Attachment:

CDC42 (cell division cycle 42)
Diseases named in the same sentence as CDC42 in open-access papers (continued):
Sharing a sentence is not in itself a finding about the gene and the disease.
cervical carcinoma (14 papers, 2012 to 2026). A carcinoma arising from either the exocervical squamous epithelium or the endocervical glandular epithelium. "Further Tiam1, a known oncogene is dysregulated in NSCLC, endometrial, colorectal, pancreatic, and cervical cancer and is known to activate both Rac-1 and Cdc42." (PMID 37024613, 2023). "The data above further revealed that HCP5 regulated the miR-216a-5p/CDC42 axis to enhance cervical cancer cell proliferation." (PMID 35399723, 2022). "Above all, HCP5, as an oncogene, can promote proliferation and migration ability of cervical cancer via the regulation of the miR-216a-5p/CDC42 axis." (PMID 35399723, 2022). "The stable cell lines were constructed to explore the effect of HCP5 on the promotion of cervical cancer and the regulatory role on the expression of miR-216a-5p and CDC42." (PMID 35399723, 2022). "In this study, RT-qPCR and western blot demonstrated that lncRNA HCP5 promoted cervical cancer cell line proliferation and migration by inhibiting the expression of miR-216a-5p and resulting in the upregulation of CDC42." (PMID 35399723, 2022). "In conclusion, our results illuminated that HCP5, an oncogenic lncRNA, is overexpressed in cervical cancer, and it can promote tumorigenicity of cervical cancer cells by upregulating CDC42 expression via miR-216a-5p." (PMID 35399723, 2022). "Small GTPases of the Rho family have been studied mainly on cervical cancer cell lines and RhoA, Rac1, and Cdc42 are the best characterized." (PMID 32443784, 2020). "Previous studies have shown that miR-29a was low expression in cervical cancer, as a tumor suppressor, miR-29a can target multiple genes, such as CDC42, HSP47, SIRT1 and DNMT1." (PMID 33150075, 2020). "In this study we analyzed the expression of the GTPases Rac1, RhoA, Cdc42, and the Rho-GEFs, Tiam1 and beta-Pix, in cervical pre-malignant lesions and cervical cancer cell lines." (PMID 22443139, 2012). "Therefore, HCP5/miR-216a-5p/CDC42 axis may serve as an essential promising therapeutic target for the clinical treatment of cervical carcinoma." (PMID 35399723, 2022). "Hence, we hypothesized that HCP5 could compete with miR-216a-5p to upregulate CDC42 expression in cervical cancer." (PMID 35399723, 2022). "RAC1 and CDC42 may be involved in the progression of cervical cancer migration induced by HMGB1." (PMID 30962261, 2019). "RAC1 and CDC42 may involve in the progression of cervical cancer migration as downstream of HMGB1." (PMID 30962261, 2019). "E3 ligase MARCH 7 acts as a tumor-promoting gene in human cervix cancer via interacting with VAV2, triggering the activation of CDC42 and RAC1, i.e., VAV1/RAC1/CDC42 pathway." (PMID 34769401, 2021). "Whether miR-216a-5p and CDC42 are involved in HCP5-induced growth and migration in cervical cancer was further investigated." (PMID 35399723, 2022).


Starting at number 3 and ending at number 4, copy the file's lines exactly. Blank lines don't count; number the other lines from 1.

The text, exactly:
Sharing a sentence is not in itself a finding about the gene and the disease.
cervical carcinoma (14 papers, 2012 to 2026). A carcinoma arising from either the exocervical squamous epithelium or the endocervical glandular epithelium. "Further Tiam1, a known oncogene is dysregulated in NSCLC, endometrial, colorectal, pancreatic, and cervical cancer and is known to activate both Rac-1 and Cdc42." (PMID 37024613, 2023). "The data above further revealed that HCP5 regulated the miR-216a-5p/CDC42 axis to enhance cervical cancer cell proliferation." (PMID 35399723, 2022). "Above all, HCP5, as an oncogene, can promote proliferation and migration ability of cervical cancer via the regulation of the miR-216a-5p/CDC42 axis." (PMID 35399723, 2022). "The stable cell lines were constructed to explore the effect of HCP5 on the promotion of cervical cancer and the regulatory role on the expression of miR-216a-5p and CDC42." (PMID 35399723, 2022). "In this study, RT-qPCR and western blot demonstrated that lncRNA HCP5 promoted cervical cancer cell line proliferation and migration by inhibiting the expression of miR-216a-5p and resulting in the upregulation of CDC42." (PMID 35399723, 2022). "In conclusion, our results illuminated that HCP5, an oncogenic lncRNA, is overexpressed in cervical cancer, and it can promote tumorigenicity of cervical cancer cells by upregulating CDC42 expression via miR-216a-5p." (PMID 35399723, 2022). "Small GTPases of the Rho family have been studied mainly on cervical cancer cell lines and RhoA, Rac1, and Cdc42 are the best characterized." (PMID 32443784, 2020). "Previous studies have shown that miR-29a was low expression in cervical cancer, as a tumor suppressor, miR-29a can target multiple genes, such as CDC42, HSP47, SIRT1 and DNMT1." (PMID 33150075, 2020). "In this study we analyzed the expression of the GTPases Rac1, RhoA, Cdc42, and the Rho-GEFs, Tiam1 and beta-Pix, in cervical pre-malignant lesions and cervical cancer cell lines." (PMID 22443139, 2012). "Therefore, HCP5/miR-216a-5p/CDC42 axis may serve as an essential promising therapeutic target for the clinical treatment of cervical carcinoma." (PMID 35399723, 2022). "Hence, we hypothesized that HCP5 could compete with miR-216a-5p to upregulate CDC42 expression in cervical cancer." (PMID 35399723, 2022). "RAC1 and CDC42 may be involved in the progression of cervical cancer migration induced by HMGB1." (PMID 30962261, 2019). "RAC1 and CDC42 may involve in the progression of cervical cancer migration as downstream of HMGB1." (PMID 30962261, 2019). "E3 ligase MARCH 7 acts as a tumor-promoting gene in human cervix cancer via interacting with VAV2, triggering the activation of CDC42 and RAC1, i.e., VAV1/RAC1/CDC42 pathway." (PMID 34769401, 2021). "Whether miR-216a-5p and CDC42 are involved in HCP5-induced growth and migration in cervical cancer was further investigated." (PMID 35399723, 2022).